Monday, April 19, 2010
It may sound simple and obvious, but your choice of drawing media has an enormous influence on your ability to do certain things. Your tools can either help or hinder your process and your overall development as an artist.
Our drawing tools are chosen through aptitude, personality, necessity and accident. Its a good bet your drawings and paintings will have a similar character, as you'll be more inclined towards line or value, precision or effect. Look at Rembrandt and Ingres:
Its very obvious the sensibility remains intact from drawing through painting. The artist's nature (skills and temperament) and nurture (schooling and societal standards) come together and are harmonious with the end result. While their approaches are quite different from each other, the goal still falls within the range of describing an observed subject.
As fantasy illustrators we have more tools, choices and unique problems than ever in the history of art. The simple (and powerful!) pencil can be replaced by a myriad of media choices as well as the computer. As with many things in art, you'll be better off choosing your materials wisely and informatively, allowing you to have the proper means of expression to move forward and create with.
I make no claims to being a great draftsman; in fact I feel I'm just starting to delve into drawing after many years working on the computer in the games industry. The majority of my drawing in preparation for digital painting was done in blue pencil, which helped in visualizing and constructing 3-D form, but hindered me in grasping the "whole" or tonal plan of an image due to the blue pencil's inherent lightness, and the computer's inherent forgivingness. Additionally, because this type of pencil can't go very dark in value, I was "let off the hook" for making finished drawings, and ultimately tackling nuanced characterizations and precise details. Blue pencil is a common choice for drawings that need to be "built up", "drawn through", and erased frequently. Comic artists use this medium as the pencil can be inked over and the blue linework fades away and does not photocopy. My personality is both a bit safe and thorough, and this blue pencil drawing allows me to remain in my comfort zone and do complicated things.
The opposite type of drawing which aims more for gesture, feel, and naturalism can be found in my friend Paul Rhoads' work:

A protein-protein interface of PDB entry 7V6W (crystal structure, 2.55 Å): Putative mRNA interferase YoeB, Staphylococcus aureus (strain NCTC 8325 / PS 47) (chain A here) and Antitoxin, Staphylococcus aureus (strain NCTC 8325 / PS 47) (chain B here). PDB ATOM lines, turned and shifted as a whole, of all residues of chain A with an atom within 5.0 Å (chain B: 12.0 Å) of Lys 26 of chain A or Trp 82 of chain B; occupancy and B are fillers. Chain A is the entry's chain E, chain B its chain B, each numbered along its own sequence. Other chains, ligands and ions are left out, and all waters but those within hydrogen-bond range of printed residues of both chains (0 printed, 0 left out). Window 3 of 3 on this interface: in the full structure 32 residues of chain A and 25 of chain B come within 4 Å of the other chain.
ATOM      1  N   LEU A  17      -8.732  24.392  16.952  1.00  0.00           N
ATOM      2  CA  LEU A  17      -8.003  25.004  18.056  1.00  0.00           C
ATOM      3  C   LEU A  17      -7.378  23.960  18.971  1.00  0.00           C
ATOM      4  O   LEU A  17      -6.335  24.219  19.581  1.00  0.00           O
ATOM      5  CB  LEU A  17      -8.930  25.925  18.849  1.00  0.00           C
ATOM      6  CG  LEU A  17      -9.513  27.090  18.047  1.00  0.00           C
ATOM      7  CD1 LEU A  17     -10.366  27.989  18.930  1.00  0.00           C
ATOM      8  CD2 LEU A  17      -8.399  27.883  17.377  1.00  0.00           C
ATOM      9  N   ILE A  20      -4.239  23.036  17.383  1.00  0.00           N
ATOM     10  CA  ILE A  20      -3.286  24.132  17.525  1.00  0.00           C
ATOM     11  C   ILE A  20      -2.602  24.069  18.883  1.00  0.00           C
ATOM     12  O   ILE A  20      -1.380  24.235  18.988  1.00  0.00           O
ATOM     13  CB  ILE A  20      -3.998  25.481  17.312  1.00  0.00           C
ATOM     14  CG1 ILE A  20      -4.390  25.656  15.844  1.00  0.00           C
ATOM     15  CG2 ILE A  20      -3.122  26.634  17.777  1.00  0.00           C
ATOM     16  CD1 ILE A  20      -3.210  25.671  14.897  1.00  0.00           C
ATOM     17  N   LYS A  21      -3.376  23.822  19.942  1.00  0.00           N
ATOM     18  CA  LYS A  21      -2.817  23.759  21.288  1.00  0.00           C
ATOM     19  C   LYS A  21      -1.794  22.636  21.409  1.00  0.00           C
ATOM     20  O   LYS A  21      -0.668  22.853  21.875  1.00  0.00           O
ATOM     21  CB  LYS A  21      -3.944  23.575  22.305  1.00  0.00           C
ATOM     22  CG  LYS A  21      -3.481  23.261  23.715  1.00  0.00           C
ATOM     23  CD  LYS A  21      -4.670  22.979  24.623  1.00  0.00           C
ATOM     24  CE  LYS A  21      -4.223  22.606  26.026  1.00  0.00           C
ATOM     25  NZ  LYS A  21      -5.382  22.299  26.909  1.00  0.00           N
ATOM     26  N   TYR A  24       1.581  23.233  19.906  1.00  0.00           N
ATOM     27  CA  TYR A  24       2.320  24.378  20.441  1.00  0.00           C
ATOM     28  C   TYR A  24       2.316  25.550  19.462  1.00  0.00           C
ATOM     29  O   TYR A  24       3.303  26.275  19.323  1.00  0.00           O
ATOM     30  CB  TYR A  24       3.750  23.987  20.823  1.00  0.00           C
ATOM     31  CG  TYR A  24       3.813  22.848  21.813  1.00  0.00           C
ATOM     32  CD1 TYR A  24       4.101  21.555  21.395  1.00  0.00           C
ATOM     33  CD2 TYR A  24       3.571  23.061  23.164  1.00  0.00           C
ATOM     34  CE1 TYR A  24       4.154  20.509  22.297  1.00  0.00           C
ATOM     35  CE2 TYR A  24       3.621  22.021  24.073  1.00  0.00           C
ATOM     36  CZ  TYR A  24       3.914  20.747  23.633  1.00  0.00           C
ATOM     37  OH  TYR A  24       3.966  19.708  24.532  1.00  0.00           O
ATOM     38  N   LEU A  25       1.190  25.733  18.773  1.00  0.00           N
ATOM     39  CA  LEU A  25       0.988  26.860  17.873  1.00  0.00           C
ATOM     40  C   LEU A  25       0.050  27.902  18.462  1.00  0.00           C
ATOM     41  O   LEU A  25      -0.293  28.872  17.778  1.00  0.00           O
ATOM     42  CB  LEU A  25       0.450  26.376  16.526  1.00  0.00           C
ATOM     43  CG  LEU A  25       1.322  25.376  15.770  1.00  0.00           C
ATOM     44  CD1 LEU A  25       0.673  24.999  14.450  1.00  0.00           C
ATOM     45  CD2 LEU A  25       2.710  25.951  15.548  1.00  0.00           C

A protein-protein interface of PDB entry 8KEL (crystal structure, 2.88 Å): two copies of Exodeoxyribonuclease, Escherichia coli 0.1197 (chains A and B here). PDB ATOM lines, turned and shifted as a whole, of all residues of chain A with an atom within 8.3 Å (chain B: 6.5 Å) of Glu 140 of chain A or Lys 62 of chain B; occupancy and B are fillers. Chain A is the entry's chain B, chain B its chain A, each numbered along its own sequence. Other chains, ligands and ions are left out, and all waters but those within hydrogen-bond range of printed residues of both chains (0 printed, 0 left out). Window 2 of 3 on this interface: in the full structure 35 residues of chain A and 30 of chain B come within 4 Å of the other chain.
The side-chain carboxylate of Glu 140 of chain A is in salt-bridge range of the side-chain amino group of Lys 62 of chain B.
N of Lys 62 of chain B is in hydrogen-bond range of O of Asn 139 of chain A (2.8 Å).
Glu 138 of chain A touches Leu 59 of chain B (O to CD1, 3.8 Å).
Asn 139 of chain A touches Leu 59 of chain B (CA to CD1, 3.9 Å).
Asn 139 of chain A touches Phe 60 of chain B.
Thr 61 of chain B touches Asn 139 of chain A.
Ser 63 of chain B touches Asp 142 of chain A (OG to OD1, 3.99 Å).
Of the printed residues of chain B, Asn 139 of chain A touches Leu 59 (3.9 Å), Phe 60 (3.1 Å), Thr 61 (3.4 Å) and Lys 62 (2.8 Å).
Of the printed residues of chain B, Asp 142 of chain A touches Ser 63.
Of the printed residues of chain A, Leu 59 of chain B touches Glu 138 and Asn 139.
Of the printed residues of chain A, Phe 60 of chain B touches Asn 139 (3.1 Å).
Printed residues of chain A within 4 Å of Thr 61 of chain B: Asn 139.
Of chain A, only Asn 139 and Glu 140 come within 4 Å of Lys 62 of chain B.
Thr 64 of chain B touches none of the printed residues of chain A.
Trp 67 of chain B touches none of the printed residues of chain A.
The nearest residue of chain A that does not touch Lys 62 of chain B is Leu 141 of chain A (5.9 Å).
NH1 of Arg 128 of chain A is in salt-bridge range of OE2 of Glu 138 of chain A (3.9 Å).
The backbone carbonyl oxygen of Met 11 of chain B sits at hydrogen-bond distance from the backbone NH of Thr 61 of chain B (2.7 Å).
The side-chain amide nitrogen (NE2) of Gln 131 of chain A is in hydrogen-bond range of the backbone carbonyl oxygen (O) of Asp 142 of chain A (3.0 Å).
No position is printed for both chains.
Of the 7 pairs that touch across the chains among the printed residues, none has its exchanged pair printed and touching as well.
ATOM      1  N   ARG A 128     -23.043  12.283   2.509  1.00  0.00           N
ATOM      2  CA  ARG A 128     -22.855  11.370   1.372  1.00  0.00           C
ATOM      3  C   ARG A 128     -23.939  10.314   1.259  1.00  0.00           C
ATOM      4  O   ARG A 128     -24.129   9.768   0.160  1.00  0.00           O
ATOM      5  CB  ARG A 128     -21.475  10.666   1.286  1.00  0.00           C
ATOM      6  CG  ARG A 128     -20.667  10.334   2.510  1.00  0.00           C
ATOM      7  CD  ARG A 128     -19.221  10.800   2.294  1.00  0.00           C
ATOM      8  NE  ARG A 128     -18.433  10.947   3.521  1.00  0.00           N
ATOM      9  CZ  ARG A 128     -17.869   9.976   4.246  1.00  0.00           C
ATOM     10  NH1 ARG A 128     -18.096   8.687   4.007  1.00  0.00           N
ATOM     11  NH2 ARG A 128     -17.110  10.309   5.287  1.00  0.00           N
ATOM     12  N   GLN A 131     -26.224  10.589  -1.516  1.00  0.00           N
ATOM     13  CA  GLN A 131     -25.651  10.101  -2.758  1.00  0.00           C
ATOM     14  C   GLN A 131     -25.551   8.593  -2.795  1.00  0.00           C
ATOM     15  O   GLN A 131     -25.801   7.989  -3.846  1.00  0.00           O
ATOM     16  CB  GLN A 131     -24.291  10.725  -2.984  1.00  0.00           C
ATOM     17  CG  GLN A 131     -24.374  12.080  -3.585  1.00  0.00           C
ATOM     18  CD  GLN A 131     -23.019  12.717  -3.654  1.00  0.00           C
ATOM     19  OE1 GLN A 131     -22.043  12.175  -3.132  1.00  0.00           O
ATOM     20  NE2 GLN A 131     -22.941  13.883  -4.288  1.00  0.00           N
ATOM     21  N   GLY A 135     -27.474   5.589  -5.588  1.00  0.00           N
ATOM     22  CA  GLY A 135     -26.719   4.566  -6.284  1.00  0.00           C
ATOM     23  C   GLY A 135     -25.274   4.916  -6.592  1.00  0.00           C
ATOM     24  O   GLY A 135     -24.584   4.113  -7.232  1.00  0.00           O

Utilizing a soft pencil, Paul deftly indicates light and shade, capturing a feel of the final painting in the drawing itself. Note the broken contour linework of the nude's back, which suggests light interacting with the planes and form. His sensibility in these quick sketches can translate into drawings that stand alone as works of art, while my blue pencil constructions are clearly more suitable to a process and not a product.
While Paul's beautiful drawing style contains much to admire, I still find it necessary to come back to methods which allow for construction and complexity of forms and viewpoints.
Below are a blue pencil drawing and some converted to black and cleaned up on the computer, for comparison:
I'm pretty useless at drawing straight on the computer... even though I use a cintiq, I cant seem to use it for more than cleaning up and manipulating pencil work. Having said this, my friend Joe Wilson is superb at clean, constructed drawing done solely on the cintiq:
The computer easily allows for varied line weight and unlimited malleability and erase-ability. While not as varied or nuanced as Paul's pencils, Joe displays clean and descriptive forms that provide the framework for a digital painting.
Switching back to that "fine art look" again, we can see clearly with this example below the huge gulf that can exist between the beauty and naturalism of the soft-lead pencil versus the consistent, mechanical mark-making of the blue pencil and computer. When the model is in front of you, there is great truth and economy in using a tool which can be immediately employed for any effect.
As illustrators, we dont generally have our models (dragons, goblins) in front of us, nor are we generally producing drawings as a final product, so have to be comfortable with tools that allow for a building up and exploration. Notwithstanding, the end result is still "art", and our tools have to be optimal for the various processes and stages of art-making.
While each tool has its own advantages and drawbacks, there are some instances where there is a preference. Paul's quick composition sketch is proof that a darker, more immediate drawing tool is preferred for the early stages of ideation. A wash is also invaluable for establishing that essential value planning from the outset as shown here by one of my favorites, Tiepolo...
I also noticed at illuxcon that some of the tighter illustrators used a cheap mechanical pencil as their tool of choice. I also noted one who used that type of always-sharp pencil also had a soft pencil for his thumbnails for the exact reason of choosing appropriate tools for the creative stage.
The point here is just to call out the importance of choosing your tools as appropriate for the stage or intention of the drawing. While you may be comfortable with one medium, it may be what's holding you back from certain results, both aesthetically and developmentally. Eventually I would hope to develop methods that blend the best results of the illustrative/constructive approach and traditional/natural method. For now, I keep in mind and consiously change my tool for that stage or problem that is being addressed.
Finally, here is another Tiepolo that beautifully contains both precision and naturalism and hints at things to strive for...
Posted by Mike Sass at 6:27 PM